Evaluation of Electrically Conductive Concrete Containing Carbon Products for Deicing

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Title: Evaluation of Electrically Conductive Concrete Containing Carbon Products for Deicing

Author(s): Christopher Y. Tuan and Sherif Yehia

Publication: Materials Journal

Volume: 101

Issue: 4

Appears on pages(s): 287-293

Keywords: ridge deck; concrete; deicer; fiber; test

Date: 7/1/2004

Abstract:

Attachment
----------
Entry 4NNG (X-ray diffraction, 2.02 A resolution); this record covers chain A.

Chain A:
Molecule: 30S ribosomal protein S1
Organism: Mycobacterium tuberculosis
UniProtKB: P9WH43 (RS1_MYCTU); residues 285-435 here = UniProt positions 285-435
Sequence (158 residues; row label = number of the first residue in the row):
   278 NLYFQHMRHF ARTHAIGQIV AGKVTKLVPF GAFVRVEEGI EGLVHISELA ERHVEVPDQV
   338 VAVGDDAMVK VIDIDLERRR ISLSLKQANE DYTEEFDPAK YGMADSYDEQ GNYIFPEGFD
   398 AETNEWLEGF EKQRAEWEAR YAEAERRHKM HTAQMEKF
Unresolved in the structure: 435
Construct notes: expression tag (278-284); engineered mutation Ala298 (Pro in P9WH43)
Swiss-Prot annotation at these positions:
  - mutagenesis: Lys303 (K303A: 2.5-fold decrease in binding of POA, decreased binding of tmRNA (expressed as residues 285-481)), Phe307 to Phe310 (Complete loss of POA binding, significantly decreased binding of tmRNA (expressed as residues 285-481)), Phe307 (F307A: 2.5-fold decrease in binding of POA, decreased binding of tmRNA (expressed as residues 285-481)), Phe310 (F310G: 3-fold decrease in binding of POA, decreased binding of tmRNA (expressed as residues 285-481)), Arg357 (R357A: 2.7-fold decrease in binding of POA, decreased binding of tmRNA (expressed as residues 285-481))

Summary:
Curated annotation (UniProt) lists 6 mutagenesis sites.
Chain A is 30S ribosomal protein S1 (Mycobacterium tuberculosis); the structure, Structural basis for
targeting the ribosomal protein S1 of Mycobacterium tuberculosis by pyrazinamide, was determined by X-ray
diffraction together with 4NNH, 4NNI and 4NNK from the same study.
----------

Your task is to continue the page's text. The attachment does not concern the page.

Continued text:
Using electrically conductive concrete for deicing is an emerging material technology. Due to its electrical resistance, a thin layer of conductive concrete can generate enough heat to prevent ice formation on concrete pavement when energized by a power source. Under research sponsored by the Nebraska Department of Roads, a concrete mixture containing steel fibers and steel shavings was developed specifically for concrete bridge deck deicing. The mixture has a compressive strength of 31 MPa (4500 psi) and provides average thermal power density of 590 W/m2 (55 W/ft2) with a heating rate of 0.14 °C/min (0.25 °F/min) in a winter environment. The average energy cost was about $0.8/m2 ($0.074/ft2) per snowstorm. During development of the conductive concrete, several drawbacks about using steel shavings in the mixture were noticed. As a follow-up effort, carbon and graphite products were used to replace steel shavings in the conductive concrete design. The electrical conductivity and the associated heating rate were improved with the carbon products. A conductive concrete deck has been implemented for deicing on a highway bridge at Roca, located approximately 24 km (15 mi) south of Lincoln, Nebr. The Roca Spur Bridge has a 36 m (117 ft) long and 8.5 m (28 ft) wide conductive concrete inlay, which has been instrumented with temperature and current sensors for heating performance monitoring during winter storms. Experimental data and operating costs are presented in this paper